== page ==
A West Auckland family have quit their rented farm house in disgust after their water supply was contaminated by a cattle trough in a nearby paddock.

Bart Lear, his wife, Diane, and two sons moved out of Redhills Rd, Massey, last week after nine years of enjoying keeping chickens, a dog and a cat.

The good life went sour in May last year when they became concerned about dirty water.

Mr Lear, a pensioner, said his complaints were dismissed by representatives of the landlord, Hugh Green Group.

The company associated with farmer and philanthropist Hugh Green is grazing cattle at the former lion and tiger safari park while waiting for it to be zoned for urban housing.

"In May last year we suffered persistent stomach illness," said Mr Lear.

"We took a sample [of water] up to the local chemist, who does tests for swimming pool water and he told us to take it to the council," said Mr Lear.

Mr Lear discovered stock water troughs were connected to the supply line for the house.

He complained and in July and August 2008, Waitakere City Council had tests done on a water sample from the bathroom tap.

The laboratory reported it contained blue-green algae and nematodes - worms found in many aquatic and soil environments.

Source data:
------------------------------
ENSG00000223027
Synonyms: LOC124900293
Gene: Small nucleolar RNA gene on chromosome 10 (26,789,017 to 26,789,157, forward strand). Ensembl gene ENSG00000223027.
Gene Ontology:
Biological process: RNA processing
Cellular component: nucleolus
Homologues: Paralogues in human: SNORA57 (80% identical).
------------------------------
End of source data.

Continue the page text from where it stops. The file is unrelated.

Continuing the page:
Examination of a sample from the trough in the upper paddock showed similar algae and worms.

Council spokesman Wally Thomas said the landlord was ordered to disconnect the troughs from the supply line.

The council also fitted a backflow device where the council's water main meets the property's supply line.

But in August, the family's stomach illness resumed and cuts on their bodies turned into septic sores.

"We kept complaining to the council and in September and October they did tests."

This time a sample of the pipe from the service line to the house showed algae and micro organisms as found before in the samples collected from the house and the cow trough.

"The stuff that had come from the trough was still growing in our pipe," said Mr Lear.

The council last week issued the landlord a notice to replace and bury the service pipe which lies on the surface of the ground.

Company executives did not respond to requests for comment.